Business Maverick


Old Mutual chair Trevor Manuel breaks his silence about Moyo battle

Former finance minister Trevor Manuel has spoken out against aspects of the enforcement of the lockdown regulations. (Photo: Gallo Images / Netwerk24 / Felix Dlangamandla)

For the first time, Old Mutual board chair Trevor Manuel has spoken publicly about the dust-up between the insurer and axed CEO Peter Moyo, who was sacked again on 21 August.

Old Mutual chairman Trevor Manuel has broken his silence about the insurer’s protracted impasse with axed CEO Peter Moyo, saying the insurer’s 14-member board remains united about how it has handled the boardroom stand-off.

In another twist to Moyo’s public fight to be reinstated as Old Mutual CEO, the insurer issued him with a further notice terminating his employment contract. In other words, Moyo has been fired for the second time from South Africa’s second-largest insurer.

Moyo was initially suspended on 23 May due to a “material breakdown in the relationship of trust and confidence”. He was fired on 18 June for allegedly pocketing dividend payments worth R30-million linked to an investment holding firm he co-founded called NMT Capital – in which Old Mutual has a 20% stake.

However, Moyo believes Manuel was “gunning for him” for accusing the former finance minister of being deeply conflicted when he oversaw the managed separation of Old Mutual’s South African business from its UK operations.

Moyo said Manuel had a “triple conflict of interest” as he was chair of Old Mutual Group SA, Old Mutual plc and Rothschild (a corporate advisory firm) when the insurer was in the throes of its separation from 2015 to 2018.

Manuel said the board has taken the view that it should dispel the notion of “two bulls in a kraal”, which he believes is “essentially the Moyo narrative”.

The way to do it is to demonstrate board unity at every point,” he said in a text message. Manuel said he would engage fully on the matter at a later stage.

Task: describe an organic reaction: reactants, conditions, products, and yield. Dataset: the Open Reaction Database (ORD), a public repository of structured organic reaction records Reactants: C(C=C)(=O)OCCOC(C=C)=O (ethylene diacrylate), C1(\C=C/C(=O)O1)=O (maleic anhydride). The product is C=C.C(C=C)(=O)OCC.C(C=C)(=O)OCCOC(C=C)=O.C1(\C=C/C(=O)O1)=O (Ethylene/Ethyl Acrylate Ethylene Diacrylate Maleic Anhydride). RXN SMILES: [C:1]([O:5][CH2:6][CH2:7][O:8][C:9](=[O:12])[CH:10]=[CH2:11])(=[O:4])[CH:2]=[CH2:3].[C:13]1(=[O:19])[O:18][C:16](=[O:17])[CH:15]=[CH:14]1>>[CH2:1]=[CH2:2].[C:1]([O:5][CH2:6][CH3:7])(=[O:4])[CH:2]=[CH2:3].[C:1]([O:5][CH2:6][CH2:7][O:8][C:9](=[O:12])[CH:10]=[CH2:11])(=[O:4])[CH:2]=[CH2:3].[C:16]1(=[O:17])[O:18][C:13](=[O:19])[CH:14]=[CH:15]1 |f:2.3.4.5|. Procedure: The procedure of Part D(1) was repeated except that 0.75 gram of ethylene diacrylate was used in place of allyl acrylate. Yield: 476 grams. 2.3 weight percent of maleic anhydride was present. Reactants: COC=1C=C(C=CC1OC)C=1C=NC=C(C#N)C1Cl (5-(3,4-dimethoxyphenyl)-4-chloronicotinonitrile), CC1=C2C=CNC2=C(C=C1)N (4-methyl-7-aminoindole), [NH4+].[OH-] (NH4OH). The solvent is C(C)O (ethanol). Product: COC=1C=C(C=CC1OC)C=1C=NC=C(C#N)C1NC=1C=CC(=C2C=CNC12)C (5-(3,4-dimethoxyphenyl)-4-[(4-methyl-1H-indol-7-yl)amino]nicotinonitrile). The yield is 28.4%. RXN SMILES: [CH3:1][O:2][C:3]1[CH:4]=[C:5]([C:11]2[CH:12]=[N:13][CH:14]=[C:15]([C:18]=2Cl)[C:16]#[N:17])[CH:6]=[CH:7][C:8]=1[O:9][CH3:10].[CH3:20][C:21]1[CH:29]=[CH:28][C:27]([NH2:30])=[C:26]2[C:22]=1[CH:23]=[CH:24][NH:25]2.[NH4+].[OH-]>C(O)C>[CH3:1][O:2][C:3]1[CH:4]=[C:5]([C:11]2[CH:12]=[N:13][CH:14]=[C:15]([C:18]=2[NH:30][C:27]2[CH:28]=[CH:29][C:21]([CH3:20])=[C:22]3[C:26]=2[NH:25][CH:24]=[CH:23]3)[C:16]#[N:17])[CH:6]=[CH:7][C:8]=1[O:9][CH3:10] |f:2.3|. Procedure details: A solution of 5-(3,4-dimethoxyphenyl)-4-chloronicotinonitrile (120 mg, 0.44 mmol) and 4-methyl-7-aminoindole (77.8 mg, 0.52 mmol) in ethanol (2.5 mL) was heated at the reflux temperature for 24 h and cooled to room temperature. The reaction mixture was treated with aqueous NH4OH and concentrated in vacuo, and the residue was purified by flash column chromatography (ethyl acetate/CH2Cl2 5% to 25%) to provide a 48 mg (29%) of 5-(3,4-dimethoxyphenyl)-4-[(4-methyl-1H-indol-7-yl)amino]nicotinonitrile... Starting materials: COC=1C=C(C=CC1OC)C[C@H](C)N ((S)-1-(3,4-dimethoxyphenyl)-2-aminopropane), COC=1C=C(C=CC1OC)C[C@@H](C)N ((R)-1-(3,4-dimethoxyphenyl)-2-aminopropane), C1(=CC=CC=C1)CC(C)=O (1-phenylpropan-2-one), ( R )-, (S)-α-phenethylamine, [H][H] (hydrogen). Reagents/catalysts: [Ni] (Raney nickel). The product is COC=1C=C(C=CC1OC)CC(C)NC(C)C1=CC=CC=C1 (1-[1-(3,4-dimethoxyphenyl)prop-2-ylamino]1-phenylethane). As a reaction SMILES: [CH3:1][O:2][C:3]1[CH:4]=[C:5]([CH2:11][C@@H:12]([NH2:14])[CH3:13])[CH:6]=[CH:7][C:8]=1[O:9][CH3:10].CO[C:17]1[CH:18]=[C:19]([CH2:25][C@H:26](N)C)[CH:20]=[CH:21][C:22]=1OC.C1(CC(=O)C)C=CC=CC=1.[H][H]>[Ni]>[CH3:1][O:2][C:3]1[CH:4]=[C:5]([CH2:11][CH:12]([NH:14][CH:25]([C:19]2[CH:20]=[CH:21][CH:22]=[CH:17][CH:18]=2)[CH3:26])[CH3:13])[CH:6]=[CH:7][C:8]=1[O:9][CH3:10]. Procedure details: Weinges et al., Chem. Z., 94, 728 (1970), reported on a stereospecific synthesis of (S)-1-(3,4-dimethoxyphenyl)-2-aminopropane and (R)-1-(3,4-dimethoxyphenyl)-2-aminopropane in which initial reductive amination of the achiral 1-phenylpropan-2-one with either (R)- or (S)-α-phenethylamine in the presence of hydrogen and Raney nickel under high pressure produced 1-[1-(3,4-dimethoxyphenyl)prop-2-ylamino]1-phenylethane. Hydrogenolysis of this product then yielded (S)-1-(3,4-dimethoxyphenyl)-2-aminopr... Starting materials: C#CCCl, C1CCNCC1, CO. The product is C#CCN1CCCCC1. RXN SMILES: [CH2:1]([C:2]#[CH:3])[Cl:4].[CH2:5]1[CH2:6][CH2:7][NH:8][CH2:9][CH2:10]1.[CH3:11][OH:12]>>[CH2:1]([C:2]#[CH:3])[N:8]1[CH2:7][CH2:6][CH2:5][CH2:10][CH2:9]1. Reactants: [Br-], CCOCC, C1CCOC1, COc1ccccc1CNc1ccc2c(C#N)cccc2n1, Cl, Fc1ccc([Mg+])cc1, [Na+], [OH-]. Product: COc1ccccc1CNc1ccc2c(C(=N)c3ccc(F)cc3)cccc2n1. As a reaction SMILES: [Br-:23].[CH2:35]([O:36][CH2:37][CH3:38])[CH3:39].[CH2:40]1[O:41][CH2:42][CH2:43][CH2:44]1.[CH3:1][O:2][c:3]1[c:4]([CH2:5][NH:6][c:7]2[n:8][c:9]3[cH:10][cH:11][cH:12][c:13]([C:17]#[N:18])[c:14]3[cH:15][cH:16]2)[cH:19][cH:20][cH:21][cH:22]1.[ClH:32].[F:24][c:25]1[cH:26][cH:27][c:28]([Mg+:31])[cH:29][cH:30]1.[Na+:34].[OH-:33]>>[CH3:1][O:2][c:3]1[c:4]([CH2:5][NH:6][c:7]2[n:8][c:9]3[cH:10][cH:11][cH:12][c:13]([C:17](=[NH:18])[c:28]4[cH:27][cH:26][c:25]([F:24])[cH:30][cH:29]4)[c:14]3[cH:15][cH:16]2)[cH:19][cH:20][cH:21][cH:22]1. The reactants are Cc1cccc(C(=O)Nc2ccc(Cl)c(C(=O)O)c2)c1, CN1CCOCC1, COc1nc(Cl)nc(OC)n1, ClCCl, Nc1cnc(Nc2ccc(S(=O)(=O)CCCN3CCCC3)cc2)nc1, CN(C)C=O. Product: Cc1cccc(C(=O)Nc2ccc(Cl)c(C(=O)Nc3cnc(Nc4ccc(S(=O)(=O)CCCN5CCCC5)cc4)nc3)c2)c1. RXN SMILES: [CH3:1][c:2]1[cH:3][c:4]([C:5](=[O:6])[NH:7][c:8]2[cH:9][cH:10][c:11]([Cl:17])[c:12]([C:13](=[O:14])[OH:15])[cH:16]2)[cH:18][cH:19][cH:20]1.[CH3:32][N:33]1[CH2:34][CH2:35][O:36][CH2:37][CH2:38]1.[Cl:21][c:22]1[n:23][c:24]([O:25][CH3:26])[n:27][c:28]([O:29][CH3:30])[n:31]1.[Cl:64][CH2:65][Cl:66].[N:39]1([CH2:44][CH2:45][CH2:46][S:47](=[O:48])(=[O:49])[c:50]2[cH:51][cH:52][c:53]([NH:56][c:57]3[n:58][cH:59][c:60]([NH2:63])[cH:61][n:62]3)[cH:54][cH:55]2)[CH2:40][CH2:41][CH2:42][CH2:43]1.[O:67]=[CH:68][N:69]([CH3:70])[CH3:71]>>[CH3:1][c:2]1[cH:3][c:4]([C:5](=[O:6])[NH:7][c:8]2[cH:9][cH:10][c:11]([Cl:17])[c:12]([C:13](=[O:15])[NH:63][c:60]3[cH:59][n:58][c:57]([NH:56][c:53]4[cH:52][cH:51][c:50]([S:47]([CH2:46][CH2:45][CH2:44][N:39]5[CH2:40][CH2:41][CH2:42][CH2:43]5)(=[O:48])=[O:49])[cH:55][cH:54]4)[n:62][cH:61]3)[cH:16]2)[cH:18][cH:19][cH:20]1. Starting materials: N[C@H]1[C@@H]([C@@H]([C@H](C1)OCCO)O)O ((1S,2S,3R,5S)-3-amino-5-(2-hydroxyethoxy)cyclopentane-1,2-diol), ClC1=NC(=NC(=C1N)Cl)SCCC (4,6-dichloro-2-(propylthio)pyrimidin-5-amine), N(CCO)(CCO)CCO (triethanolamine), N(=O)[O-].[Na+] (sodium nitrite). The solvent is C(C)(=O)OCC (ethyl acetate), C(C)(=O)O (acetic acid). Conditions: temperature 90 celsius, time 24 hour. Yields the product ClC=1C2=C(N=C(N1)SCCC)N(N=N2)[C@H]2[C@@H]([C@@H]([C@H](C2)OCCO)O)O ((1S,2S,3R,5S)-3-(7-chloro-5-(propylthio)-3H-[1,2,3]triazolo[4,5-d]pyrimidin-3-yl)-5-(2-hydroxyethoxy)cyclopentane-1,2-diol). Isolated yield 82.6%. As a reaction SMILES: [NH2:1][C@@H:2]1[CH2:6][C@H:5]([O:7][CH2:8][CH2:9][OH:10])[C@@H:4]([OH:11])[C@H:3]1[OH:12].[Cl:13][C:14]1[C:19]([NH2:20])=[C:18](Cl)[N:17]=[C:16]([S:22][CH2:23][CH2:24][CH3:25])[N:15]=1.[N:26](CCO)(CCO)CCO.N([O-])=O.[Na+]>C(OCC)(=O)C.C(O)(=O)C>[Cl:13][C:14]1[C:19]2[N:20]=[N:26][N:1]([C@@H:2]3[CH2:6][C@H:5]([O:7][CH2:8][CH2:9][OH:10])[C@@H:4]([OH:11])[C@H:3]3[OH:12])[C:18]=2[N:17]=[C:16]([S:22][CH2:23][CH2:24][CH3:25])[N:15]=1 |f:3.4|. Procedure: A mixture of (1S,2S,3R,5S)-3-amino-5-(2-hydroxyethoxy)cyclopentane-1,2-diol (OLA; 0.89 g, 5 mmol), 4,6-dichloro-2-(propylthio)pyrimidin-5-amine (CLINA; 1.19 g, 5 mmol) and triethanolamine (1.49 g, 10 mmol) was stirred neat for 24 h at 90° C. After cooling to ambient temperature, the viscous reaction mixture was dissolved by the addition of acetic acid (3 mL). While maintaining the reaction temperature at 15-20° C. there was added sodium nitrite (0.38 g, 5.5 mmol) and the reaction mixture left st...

Letter sent to Moyo

Old Mutual has fired Moyo again at a time when both parties await a decision by the Johannesburg High Court – due next week – about whether he can resume his duties as CEO.

Old Mutual has appealed against a high court judgment delivered by Judge Brian Mashile, which reinstated Moyo as CEO and blocked the insurer from appointing his successor. The insurer wants a declaratory order from Mashile about whether its appeal against his judgment at the Supreme Court of Appeal means Moyo cannot get his job back until the appeal process is concluded.

Business Maverick is in possession of Old Mutual’s letter to Moyo informing him about the termination of his employment contract. In the letter, dated 21 August and written by Old Mutual company secretary Elsabe Kirsten, the insurer said irrespective of what might happen in pending court proceedings, the employment relationship between both parties is “wholly untenable”.

In these circumstances, the directors of the company are required to take appropriate steps in the exercise of their fiduciary duties to the company,” the letter reads.

It continues: “…Because of the untenable position that has arisen from subsequent events (court applications launched by Moyo), Old Mutual has decided that it is in the best interests of the company and its stakeholders to give further notice to terminate your contract of employment.”

Old Mutual fired Moyo in terms of clause 24.1.1 of his employment contract – the same clause that Mashile said Old Mutual breached when it fired him on 18 June without affording him a disciplinary hearing over the alleged conflict of interest.

Moyo’s lawyer Eric Mabuza, who has described Old Mutual’s move as “corporate madness”, said Moyo is considering his legal options against the insurer. Mabuza questioned why Old Mutual didn’t wait for next week’s court judgment before firing Moyo.

Institutional shareholders

Old Mutual’s decision to fire Moyo comes days after the insurer’s second-largest institutional shareholder, Allan Gray, met with the board to raise its concerns about the impasse. Read more here. Shareholder value has been eroded as Old Mutual’s share price has fallen about 15% to R18.30 a share (close on 22 August) since Moyo was suspended on 23 May – wiping off R16.4-billion.

Whatever the outcome of the court processes, FNB Wealth and Investments’ Wayne McCurrie said Old Mutual’s reputation has taken a hit due to the fight with Moyo.

This whole episode reflects poorly on Old Mutual. But this is not the end of the world. I doubt whether this will dramatically affect the valuation of Old Mutual in the short or long term.” BM


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